Like many places in the Midwest, winter in the Kansas City metro area means potholes on the roads – sometimes forming overnight.

They can be a nuisance and sometimes even a hazard, messing up many a drive or car repair bill, and the weather hasn't been too helpful to area public works crews trying to repair them, either.

“It it was dry and cold, it wouldn't be as bad, but because we have the freeze-thaw (cycle), we'll go through any temporary repairs until spring,” said Chris Sandie, director of public works in Blue Springs. “If we get a stretch of warm weather we might be able to do some good repairs, but (otherwise) we're going to chase them from now to spring.”

“Typically when we get cold, we get moisture with it.”

The common cause of most potholes is well-known: moisture seeps into cracks and underneath pavement area, then freezes and expands, weakening the pavement and causing it to break up when tires roll over top.

Lynelle Luther, maintenance manager for the local Missouri Department of Transportation office, said you never really know where potholes initially will open up, but she and other public works officials know they need to keep an eye on the ones which received a quick fix, as those likely will open up again.

“We know there's holes we fixed last week starting to come apart,” she said. “We've had some situations where a hole just pops up overnight.”

The quick fix means a cold-mix asphalt, which generally doesn't compact and hold up as well as hot-mix asphalt and is meant to be a temporary repair.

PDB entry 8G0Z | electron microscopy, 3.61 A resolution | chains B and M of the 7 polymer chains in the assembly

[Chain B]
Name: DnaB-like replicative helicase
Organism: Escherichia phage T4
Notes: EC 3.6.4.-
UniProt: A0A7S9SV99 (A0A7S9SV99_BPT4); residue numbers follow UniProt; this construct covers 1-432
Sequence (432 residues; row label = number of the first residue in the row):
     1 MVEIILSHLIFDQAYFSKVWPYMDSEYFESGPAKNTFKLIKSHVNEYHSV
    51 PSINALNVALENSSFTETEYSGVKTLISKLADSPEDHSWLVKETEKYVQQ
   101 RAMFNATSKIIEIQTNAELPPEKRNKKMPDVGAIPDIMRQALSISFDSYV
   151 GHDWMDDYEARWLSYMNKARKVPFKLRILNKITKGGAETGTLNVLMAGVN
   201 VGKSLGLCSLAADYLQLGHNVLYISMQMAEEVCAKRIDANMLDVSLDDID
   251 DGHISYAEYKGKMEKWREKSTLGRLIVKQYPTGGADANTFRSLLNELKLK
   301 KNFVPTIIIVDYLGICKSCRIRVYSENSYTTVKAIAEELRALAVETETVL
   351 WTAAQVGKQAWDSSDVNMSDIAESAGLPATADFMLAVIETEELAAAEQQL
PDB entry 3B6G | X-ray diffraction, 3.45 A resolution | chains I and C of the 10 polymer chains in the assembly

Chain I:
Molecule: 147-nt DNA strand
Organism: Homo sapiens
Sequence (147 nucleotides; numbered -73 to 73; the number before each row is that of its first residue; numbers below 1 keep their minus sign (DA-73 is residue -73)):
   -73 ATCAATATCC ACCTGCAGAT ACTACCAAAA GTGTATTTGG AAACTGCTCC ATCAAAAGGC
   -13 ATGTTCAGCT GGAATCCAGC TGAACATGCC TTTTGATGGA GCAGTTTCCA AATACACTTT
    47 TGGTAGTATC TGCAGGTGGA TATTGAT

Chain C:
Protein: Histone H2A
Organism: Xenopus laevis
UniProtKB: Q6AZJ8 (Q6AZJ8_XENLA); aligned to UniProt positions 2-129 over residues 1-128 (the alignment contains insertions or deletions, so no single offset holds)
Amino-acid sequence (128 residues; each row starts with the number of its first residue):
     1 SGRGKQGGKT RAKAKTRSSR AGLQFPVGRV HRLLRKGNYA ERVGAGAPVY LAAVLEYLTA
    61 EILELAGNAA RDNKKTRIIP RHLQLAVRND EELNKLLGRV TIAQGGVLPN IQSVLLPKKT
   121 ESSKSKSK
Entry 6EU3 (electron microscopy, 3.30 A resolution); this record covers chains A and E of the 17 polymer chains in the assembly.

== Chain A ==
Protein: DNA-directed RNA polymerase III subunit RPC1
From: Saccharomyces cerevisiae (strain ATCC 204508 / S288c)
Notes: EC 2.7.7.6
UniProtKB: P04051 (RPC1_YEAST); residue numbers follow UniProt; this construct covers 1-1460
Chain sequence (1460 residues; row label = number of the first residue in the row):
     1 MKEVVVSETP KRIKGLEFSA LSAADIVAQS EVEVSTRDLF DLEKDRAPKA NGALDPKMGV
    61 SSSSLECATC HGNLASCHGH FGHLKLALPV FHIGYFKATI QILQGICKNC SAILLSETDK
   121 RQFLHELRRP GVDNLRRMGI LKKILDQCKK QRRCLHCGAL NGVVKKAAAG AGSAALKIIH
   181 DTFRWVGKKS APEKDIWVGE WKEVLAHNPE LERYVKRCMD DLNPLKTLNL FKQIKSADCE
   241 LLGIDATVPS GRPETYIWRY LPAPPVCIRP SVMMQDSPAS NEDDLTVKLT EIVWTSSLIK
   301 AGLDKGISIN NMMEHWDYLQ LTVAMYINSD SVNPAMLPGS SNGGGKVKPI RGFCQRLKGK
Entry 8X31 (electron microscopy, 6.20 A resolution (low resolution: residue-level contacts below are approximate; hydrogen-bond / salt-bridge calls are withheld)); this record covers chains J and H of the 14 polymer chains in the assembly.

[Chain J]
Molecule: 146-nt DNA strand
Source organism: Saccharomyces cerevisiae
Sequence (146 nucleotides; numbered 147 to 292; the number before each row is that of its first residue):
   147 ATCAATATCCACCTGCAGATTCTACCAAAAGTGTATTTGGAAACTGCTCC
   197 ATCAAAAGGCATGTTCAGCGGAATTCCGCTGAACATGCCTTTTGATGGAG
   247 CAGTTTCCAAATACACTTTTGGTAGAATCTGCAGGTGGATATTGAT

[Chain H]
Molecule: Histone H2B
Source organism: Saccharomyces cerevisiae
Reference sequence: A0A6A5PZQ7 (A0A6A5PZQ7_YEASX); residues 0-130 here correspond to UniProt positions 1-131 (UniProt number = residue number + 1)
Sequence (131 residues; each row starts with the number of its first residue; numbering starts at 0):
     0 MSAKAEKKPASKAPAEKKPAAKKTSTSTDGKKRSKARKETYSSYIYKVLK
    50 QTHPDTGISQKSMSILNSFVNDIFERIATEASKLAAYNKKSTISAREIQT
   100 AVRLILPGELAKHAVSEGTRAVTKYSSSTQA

It's not that hot-mix asphalt can't ever be applied during cold weather. It's that supply is limited, as many asphalt producers don't run in freezing temperatures.

“We're still able to address them, but we know that the quality is not fantastic,” said Kati Horner, city engineer for Independence. “We just have to know we're going to be back out there this spring when temperatures.

“We're just trying to make sure we get them addressed to make roads safe.”

One main road alone, Horner said, crews patched 150 holes Monday.

“It's not necessarily worst this year,” she said of potholes in Independence. “We just have a handful that are extremely visible.”

Rain or snowmelt also complicate repairs, as well.

“What gets us is if there's any moisture in the hole,” Sandie said. “As soon as the moisture freezes, then it puffs the asphalt back out.”

Luther said she recently had crews addressing holes in a crucial spots where melted snow kept getting inside. They couldn't wait for it to dry, though.

“You patch it up even though you know you'll know be back there the next day,” she said.

And when you get temperatures and wind chills like what's forecasted this week, Sandie said, it's just not good to have crews out for long time periods.

Independence residents can report potholes by calling the pothole hotline at 816-325-7624 or by going to the city's website at and clicking “Action Center.” The city doesn't fill potholes on state and U.S. roads that MoDOT maintains.

Blue Springs residents can call the 24-hour hotline for potholes (816-228-0291) or leave a message at the operations center (816-228-0195). Sandie said citizen pothole reports can be helpful for streets not widely used.

“We typically get a lot of calls on main roads,” he said. “But if you've got a pothole on a cul-de-sac, we probably haven't seen it.”

For MoDOT roads – highways, bridges and overpasses – call 1-888-ASK-MoDOT to report potholes, or use the department's website (, Twitter handle (modot_kc) or Facebook page (MoDOT.KansasCity).